January 30, 2006: Rustbelt Radio
Welcome to this week's edition of Rustbelt Radio, the Pittsburgh Independent Media Center's weekly review of the news from the grassroots, news overlooked by the corporate media. The show airs live every Monday from 6-7pm on WRCT 88.3FM in Pittsburgh, PA, every Thursday from 11am to noon on WARC-Meadville from the campus of Allegheny College, and every Saturday from 5-6pm on WVJW Benwood, 94.1 FM in the Wheeling, West Virginia area. And we're now on WPTS 92.1FM from the campus of the University of Pittsburgh, also Saturdays at 5pm.
We're also available on the internet, both on WRCT's live webstream at W-R-C-T dot ORG and for download, stream or podcast at radio dot I-N-D-Y-P-G-H dot org.
On today's show...
- We'll speak to two activists who are fighting CAFTA, the Central American Free Trade Agreement, which is being pushed by the Bush administration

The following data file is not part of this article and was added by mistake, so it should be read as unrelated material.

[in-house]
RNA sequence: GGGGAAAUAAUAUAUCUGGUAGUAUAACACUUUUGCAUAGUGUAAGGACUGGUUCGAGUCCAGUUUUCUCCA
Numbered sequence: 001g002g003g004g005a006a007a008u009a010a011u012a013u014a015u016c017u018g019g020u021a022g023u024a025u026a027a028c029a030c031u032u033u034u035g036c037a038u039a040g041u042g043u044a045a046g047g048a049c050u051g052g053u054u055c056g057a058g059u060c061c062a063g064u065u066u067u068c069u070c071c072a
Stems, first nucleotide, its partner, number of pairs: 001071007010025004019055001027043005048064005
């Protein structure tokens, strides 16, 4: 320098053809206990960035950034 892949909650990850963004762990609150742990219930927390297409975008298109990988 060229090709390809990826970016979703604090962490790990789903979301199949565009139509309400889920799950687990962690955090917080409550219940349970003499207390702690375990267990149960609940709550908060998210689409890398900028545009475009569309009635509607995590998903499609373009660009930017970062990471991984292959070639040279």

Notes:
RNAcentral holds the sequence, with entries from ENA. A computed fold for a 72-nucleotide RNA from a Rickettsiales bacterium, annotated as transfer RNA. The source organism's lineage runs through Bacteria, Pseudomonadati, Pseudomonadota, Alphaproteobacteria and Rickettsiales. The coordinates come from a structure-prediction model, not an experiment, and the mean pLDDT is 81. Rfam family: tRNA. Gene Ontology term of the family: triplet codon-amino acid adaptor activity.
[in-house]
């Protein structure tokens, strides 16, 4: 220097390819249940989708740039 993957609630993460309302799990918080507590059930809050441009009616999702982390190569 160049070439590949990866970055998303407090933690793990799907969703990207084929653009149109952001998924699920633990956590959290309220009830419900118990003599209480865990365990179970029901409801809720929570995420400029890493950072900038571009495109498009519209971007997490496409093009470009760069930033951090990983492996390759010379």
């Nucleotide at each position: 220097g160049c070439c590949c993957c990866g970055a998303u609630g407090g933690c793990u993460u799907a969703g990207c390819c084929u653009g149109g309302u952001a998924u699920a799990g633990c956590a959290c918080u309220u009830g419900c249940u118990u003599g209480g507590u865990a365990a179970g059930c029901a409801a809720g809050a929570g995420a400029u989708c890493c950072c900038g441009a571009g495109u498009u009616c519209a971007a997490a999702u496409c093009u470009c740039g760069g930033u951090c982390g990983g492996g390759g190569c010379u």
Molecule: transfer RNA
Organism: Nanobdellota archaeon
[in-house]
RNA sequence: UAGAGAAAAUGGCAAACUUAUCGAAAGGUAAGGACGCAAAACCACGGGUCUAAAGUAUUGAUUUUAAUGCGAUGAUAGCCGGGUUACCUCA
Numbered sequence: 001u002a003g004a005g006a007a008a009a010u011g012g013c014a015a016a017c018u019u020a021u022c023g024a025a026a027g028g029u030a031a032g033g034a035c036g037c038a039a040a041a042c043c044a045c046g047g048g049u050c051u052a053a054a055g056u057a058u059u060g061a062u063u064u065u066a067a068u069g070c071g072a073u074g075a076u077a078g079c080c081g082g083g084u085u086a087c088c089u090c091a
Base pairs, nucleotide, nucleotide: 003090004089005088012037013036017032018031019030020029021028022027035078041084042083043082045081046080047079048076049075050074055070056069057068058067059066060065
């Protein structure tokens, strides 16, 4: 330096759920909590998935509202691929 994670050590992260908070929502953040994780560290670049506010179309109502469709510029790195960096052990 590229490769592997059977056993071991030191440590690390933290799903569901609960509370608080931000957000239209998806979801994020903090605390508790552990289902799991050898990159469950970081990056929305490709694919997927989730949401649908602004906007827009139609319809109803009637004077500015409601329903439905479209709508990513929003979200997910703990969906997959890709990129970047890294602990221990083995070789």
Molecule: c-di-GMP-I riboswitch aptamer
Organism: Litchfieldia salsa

- We'll hear how privatization, globalization, and the "networking" of security agencies are complicating the fight against secrecy
- Bob O'Connor describes his plans to be like former New York City mayor Rudy Guiliani
- and the EU passes a resolution against homophobia.... but first, these local headlines
[1:15] Bake Sale for Wealthy
This past Wednesday in Market Square, various Pittsburgh organizations, including Just Harvest, Roots of Promise, and the American Friends Service Committee held a Bake Sale for the Wealthy. The purpose of the event was to demonstrate to politicians how vital social service agencies and non-profits get their money, in other words, by working for it. Bake goods were provided by many members of the community including women from Bethlehem Haven, a women's shelter in downtown Pittsburgh. Items sold reflected what Pittsburgh might look like, if proposed federal budget cuts go into place. The proceeds from the sale of bake goods such as 'No Bus Banana Bread' and 'Have a Heart cookies', went to Just Harvest, an anti-hunger and poverty organization.